Finding a school your child can do well in is not always easy. Standard public schools often fail to offer tools for success while private schools cost more than many families’ homes. For many kids, charter schools might be the answer, as they provide some of the perks of private school with the low expense of public school. Here’s a look at what a charter school is and who can attend.
What is a charter school?
The first charter schools opened in Minnesota in 1992 and have since spread to 42 other states. The U. S. Department of Education estimates that by the end of 2014, nearly 7,000 charter schools were in action, attended by nearly 3 million students. And yet, a 2014 PDK/Gallup survey showed that half of Americans thought charter schools charge tuition, didn’t know they were public, and thought they were allowed to teach religious lessons.
A charter school is an autonomous body, subject to some federal and state legislation but with more freedom than standard public schools to decide issues like curriculum and rules. Because these schools do receive public funds, they cannot accept tuition, making them much more affordable than private schools. Nonetheless, this public funding works very differently than public schools. Additionally, charter schools have no zoning, which means there are no requirements for living in certain parts of the city.
Ultimately, a charter school is a public school run or organized wildly different from traditional public schools. They are governed not by a school board but by a granted “charter,” or contract, through a specific party (sometimes the state and sometimes other entities). Additionally, charter schools have more freedom in their curriculum choice, hiring options, and even small things like what facility their food comes from. Funding may differ by state, school, or contract, but many schools receive money on a per pupil basis. That is, the more students they have, the more money the school gets.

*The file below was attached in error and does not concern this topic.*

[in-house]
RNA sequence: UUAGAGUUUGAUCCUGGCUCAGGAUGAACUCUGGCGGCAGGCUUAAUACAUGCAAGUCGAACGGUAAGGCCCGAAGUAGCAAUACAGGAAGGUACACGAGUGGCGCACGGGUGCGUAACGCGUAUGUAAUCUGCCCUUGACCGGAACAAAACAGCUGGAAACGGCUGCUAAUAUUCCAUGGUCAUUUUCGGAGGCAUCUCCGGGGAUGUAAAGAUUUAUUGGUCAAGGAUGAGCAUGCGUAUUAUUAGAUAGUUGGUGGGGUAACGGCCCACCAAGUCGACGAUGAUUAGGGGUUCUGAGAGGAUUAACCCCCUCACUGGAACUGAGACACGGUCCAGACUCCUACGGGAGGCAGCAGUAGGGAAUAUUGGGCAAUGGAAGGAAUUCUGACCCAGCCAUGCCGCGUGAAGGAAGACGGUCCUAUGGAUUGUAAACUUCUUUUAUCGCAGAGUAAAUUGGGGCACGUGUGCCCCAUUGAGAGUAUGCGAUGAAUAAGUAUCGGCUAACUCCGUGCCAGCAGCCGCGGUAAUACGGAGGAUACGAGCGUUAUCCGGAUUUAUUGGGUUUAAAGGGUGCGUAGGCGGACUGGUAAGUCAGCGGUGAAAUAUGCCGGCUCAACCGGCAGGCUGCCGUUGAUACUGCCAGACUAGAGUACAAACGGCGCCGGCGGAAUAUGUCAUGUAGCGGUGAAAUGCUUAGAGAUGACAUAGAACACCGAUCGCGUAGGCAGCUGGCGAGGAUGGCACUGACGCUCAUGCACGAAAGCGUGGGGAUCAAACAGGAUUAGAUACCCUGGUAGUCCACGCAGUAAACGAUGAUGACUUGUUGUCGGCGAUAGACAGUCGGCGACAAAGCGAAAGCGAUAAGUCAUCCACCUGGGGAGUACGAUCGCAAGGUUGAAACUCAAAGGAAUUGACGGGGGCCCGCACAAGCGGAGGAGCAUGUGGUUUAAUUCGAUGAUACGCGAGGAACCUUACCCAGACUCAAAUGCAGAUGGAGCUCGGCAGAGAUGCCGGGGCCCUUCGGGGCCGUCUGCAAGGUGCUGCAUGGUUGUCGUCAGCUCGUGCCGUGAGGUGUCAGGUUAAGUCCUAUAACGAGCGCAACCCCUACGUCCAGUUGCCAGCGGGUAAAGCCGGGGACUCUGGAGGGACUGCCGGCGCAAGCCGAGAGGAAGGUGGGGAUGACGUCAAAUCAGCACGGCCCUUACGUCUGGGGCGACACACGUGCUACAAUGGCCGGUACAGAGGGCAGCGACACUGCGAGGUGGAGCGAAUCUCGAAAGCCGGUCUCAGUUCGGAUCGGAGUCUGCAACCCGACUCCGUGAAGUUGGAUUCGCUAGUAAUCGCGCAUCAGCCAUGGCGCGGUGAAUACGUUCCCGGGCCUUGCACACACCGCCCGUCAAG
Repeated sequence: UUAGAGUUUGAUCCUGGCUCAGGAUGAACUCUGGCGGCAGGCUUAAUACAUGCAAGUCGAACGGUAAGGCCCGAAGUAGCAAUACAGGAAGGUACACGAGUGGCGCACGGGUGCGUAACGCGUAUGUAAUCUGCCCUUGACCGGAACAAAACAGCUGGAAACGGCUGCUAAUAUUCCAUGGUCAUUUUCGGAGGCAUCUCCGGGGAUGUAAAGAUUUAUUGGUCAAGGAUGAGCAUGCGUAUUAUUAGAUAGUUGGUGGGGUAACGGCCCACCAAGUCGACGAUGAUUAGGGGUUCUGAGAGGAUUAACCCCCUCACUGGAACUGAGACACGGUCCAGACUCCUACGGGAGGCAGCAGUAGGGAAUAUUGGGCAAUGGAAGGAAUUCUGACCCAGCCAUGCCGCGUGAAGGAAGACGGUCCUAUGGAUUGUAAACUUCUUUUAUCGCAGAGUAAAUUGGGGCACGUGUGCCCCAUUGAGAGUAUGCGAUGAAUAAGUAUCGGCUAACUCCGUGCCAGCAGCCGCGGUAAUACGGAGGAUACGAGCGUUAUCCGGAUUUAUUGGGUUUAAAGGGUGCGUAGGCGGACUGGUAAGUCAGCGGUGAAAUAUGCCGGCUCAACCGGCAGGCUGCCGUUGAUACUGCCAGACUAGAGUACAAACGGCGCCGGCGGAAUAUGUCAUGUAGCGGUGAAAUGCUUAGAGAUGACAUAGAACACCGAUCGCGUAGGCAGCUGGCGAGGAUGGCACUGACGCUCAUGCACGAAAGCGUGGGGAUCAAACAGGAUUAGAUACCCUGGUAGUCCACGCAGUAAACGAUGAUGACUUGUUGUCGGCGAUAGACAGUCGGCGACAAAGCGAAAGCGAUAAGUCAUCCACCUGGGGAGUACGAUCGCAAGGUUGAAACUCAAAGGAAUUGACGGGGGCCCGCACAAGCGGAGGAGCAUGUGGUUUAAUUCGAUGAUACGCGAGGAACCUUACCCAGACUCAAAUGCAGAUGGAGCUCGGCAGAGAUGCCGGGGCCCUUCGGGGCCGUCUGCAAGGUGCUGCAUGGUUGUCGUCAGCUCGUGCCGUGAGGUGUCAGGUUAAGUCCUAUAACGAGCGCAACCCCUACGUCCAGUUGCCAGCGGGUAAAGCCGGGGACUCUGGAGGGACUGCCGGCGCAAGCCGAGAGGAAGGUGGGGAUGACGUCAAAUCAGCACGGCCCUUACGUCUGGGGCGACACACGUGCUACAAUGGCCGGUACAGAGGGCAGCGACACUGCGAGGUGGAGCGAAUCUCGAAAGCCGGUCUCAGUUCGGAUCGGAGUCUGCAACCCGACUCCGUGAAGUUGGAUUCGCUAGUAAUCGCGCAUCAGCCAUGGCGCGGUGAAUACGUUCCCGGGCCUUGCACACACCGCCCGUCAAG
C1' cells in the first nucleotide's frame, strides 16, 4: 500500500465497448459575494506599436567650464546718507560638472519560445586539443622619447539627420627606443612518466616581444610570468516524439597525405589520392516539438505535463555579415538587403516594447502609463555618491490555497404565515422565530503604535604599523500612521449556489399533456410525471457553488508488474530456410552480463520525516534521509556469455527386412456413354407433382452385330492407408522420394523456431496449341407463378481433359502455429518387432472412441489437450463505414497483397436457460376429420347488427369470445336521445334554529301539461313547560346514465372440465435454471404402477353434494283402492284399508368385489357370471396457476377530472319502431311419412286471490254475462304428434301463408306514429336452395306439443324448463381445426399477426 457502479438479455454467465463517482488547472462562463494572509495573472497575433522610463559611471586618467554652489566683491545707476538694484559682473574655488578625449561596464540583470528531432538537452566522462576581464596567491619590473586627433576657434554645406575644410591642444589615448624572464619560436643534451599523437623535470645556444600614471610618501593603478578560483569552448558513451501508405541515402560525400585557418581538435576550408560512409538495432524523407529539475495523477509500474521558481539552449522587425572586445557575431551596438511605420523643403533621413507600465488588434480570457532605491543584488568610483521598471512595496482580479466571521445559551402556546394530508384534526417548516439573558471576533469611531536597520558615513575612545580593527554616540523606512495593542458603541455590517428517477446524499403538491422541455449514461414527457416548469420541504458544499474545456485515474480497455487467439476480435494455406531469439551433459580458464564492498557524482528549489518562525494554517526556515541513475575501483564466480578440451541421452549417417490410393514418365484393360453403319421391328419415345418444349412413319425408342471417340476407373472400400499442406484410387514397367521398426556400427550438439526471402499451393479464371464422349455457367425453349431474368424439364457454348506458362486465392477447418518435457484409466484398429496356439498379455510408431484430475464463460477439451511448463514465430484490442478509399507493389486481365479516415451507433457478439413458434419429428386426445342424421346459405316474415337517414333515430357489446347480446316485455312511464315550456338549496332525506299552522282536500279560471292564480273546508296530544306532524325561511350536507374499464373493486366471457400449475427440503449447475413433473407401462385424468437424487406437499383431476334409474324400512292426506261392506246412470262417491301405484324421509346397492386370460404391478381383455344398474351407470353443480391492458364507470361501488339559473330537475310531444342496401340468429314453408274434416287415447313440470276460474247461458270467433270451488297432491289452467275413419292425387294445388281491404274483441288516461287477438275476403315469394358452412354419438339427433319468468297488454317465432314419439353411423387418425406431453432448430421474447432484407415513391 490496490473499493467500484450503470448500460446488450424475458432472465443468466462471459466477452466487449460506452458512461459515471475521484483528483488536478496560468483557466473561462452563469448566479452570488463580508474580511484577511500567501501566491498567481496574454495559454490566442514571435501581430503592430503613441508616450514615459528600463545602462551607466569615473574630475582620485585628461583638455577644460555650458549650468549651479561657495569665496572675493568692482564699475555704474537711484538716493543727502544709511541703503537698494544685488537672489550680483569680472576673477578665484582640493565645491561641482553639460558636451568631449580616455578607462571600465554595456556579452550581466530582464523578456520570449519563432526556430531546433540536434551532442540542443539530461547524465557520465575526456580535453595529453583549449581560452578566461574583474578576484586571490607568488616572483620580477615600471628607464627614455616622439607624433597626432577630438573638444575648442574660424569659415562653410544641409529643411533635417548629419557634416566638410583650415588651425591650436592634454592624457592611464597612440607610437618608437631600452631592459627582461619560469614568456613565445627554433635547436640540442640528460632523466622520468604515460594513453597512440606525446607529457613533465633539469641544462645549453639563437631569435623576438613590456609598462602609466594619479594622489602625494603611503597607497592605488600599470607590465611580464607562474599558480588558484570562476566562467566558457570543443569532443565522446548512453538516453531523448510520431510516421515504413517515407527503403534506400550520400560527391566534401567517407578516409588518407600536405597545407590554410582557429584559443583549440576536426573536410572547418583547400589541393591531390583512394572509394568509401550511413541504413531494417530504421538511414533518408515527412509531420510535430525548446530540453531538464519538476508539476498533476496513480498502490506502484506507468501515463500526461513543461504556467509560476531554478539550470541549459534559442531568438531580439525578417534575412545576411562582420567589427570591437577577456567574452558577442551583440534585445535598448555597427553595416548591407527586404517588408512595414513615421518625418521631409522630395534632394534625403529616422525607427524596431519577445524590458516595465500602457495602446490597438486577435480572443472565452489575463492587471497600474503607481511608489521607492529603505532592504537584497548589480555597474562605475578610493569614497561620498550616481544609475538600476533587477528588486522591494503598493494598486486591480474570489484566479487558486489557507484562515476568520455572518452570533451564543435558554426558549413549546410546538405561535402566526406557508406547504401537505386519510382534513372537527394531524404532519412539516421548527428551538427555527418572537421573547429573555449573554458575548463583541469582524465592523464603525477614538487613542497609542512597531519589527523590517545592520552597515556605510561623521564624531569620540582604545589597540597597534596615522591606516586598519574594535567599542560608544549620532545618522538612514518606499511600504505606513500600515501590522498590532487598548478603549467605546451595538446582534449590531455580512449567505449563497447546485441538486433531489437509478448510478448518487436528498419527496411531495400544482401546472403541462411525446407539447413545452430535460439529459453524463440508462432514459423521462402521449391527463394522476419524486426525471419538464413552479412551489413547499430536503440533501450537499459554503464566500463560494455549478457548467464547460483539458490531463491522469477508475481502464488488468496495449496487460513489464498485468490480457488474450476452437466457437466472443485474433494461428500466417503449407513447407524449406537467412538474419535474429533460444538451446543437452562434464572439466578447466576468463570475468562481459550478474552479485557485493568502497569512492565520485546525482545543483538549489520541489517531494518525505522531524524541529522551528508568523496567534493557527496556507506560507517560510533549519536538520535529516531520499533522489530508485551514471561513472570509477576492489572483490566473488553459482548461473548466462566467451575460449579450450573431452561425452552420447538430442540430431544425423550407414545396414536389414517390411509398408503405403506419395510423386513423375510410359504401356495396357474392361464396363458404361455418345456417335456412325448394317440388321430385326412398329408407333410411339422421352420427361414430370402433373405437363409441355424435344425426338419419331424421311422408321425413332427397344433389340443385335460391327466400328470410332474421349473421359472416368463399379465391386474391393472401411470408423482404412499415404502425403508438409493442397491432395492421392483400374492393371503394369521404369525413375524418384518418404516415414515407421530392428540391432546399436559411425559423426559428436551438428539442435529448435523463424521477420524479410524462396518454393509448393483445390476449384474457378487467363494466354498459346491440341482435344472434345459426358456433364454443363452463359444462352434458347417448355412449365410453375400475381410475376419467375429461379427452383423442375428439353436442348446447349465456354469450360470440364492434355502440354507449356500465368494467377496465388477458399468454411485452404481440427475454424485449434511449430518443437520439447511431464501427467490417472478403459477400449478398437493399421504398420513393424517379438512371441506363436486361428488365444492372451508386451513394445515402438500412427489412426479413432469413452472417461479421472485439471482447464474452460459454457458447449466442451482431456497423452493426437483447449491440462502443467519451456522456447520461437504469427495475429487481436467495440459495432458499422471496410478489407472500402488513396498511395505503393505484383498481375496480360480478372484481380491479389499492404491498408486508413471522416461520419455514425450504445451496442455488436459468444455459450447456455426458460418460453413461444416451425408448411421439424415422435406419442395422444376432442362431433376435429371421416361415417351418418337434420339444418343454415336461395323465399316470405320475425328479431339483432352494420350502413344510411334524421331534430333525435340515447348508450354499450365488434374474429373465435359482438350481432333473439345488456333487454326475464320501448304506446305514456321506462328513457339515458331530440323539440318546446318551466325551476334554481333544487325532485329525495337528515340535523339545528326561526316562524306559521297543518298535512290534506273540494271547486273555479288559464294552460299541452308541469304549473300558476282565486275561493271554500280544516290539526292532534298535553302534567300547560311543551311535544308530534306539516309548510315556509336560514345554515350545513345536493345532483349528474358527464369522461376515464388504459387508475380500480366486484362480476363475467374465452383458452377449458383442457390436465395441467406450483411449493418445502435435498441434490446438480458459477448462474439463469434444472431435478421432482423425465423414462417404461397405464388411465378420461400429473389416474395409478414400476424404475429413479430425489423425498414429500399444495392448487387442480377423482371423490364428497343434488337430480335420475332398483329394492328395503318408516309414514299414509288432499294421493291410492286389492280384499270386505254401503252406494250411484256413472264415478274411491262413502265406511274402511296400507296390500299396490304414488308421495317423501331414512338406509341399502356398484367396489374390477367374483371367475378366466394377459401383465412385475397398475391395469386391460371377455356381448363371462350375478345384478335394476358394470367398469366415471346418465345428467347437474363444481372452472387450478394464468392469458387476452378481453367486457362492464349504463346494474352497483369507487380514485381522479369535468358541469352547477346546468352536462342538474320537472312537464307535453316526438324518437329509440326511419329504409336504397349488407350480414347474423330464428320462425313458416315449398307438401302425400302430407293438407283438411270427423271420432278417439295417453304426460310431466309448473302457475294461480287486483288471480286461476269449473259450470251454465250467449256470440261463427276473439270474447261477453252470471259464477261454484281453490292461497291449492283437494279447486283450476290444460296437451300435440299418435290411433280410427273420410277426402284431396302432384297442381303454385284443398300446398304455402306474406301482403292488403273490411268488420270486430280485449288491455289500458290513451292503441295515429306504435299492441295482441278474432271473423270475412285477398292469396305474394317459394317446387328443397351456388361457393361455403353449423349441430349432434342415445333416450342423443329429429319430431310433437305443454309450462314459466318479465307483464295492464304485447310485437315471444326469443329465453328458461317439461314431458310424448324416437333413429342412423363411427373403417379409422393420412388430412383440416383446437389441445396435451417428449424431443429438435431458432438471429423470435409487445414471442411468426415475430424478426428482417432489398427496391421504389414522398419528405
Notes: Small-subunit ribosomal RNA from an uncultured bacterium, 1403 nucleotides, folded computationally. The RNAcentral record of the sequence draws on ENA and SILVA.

Who goes to Charter Schools?
As they are technically public schools, you might expect charter schools to be open only to a select region of children. As not a purely public school, you might expect lengthy application processes that look for certain applicants.
Basically, this means anyone can go to a charter school. Most schools accept applications—not to accept and deny students but for administration data purposes. Many schools hold a random drawing of sorts to decide which students will and won’t be accepted if there are more applicants than enrollment spaces. Many students who don’t do well in traditional public schools can find a better home with a charter school.
Because there is no zoning, charter schools open up potentially better education to students who might otherwise be stuck in a zone with a subpar school. On the flip side of this, students who have been kicked out of (sometimes multiple) public schools can wind up in charter schools. This is not necessarily bad for the particular student, but when this becomes a habit, it can create an atmosphere virtually opposite of the school’s intended goal.